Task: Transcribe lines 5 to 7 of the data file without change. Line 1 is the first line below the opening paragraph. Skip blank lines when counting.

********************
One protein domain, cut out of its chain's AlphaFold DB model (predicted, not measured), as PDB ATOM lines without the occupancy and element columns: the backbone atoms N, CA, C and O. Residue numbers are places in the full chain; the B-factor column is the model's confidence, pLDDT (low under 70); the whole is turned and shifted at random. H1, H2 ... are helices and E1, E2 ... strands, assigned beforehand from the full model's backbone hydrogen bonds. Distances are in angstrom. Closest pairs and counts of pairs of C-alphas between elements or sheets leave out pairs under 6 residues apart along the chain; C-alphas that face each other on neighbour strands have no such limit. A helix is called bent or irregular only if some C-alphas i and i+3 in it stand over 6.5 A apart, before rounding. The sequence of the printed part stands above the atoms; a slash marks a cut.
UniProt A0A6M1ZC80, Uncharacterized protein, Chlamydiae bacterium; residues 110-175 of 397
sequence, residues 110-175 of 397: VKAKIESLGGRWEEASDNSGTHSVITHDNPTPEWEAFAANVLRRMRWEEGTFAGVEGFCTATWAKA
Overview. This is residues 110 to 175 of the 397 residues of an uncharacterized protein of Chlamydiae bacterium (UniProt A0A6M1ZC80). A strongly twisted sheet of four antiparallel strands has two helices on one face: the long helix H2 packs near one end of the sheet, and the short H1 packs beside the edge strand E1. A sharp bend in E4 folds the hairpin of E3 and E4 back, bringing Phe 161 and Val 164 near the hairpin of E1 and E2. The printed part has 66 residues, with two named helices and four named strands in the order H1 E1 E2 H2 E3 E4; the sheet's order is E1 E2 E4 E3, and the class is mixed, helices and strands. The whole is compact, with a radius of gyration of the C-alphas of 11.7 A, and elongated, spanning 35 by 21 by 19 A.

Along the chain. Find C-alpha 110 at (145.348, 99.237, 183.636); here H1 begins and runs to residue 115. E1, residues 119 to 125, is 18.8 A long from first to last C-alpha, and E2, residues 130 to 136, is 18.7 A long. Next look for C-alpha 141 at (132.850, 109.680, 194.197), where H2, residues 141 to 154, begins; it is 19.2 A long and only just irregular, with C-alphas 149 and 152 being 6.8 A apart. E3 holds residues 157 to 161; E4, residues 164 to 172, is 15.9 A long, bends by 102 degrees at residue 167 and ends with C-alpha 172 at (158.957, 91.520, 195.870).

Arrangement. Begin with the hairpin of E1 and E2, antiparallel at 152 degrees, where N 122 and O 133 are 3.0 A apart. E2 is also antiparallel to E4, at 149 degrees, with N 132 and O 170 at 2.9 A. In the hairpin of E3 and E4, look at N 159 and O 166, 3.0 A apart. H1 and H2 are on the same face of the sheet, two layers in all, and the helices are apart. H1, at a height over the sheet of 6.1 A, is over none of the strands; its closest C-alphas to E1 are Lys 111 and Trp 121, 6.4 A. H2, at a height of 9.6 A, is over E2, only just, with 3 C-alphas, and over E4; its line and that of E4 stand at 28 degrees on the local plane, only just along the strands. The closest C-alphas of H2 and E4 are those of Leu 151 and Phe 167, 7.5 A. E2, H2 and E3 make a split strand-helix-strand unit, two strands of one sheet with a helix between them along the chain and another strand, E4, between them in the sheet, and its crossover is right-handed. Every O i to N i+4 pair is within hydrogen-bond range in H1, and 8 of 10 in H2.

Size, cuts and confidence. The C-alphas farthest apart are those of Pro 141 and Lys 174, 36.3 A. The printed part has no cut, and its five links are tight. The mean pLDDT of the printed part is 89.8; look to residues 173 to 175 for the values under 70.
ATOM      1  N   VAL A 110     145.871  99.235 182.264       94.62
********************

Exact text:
Arrangement. Begin with the hairpin of E1 and E2, antiparallel at 152 degrees, where N 122 and O 133 are 3.0 A apart. E2 is also antiparallel to E4, at 149 degrees, with N 132 and O 170 at 2.9 A. In the hairpin of E3 and E4, look at N 159 and O 166, 3.0 A apart. H1 and H2 are on the same face of the sheet, two layers in all, and the helices are apart. H1, at a height over the sheet of 6.1 A, is over none of the strands; its closest C-alphas to E1 are Lys 111 and Trp 121, 6.4 A. H2, at a height of 9.6 A, is over E2, only just, with 3 C-alphas, and over E4; its line and that of E4 stand at 28 degrees on the local plane, only just along the strands. The closest C-alphas of H2 and E4 are those of Leu 151 and Phe 167, 7.5 A. E2, H2 and E3 make a split strand-helix-strand unit, two strands of one sheet with a helix between them along the chain and another strand, E4, between them in the sheet, and its crossover is right-handed. Every O i to N i+4 pair is within hydrogen-bond range in H1, and 8 of 10 in H2.

Size, cuts and confidence. The C-alphas farthest apart are those of Pro 141 and Lys 174, 36.3 A. The printed part has no cut, and its five links are tight. The mean pLDDT of the printed part is 89.8; look to residues 173 to 175 for the values under 70.
ATOM      1  N   VAL A 110     145.871  99.235 182.264       94.62